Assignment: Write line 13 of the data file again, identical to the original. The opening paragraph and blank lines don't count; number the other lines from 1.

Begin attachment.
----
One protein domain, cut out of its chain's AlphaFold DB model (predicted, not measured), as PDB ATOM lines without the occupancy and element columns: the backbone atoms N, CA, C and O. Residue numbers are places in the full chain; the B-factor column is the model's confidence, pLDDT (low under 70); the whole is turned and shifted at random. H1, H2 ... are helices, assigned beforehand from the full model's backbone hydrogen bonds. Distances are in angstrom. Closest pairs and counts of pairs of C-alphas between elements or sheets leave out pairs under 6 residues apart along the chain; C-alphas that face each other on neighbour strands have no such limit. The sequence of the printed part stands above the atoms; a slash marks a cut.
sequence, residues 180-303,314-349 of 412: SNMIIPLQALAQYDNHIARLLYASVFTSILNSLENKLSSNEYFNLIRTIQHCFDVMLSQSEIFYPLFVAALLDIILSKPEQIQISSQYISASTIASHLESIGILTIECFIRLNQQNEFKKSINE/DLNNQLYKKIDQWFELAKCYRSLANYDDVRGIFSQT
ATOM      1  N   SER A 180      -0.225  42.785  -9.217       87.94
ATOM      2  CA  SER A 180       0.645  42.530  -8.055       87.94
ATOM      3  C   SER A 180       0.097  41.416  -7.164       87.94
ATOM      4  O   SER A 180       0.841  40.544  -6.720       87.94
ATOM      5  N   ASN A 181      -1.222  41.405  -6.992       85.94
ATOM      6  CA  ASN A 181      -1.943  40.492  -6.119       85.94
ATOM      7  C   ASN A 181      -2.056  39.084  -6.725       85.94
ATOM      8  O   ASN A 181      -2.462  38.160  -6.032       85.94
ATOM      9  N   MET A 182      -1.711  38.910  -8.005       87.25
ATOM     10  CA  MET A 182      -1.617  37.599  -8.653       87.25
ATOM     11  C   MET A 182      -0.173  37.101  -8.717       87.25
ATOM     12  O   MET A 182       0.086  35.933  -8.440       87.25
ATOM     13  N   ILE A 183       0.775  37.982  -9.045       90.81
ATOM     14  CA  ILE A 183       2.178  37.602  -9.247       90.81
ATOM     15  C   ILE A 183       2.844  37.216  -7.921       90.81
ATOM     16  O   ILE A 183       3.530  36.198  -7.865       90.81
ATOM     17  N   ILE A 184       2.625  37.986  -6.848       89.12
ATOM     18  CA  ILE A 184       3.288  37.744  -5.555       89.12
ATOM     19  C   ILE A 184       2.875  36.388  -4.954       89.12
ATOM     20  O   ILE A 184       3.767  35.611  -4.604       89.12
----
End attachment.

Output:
ATOM     12  O   MET A 182       0.086  35.933  -8.440       87.25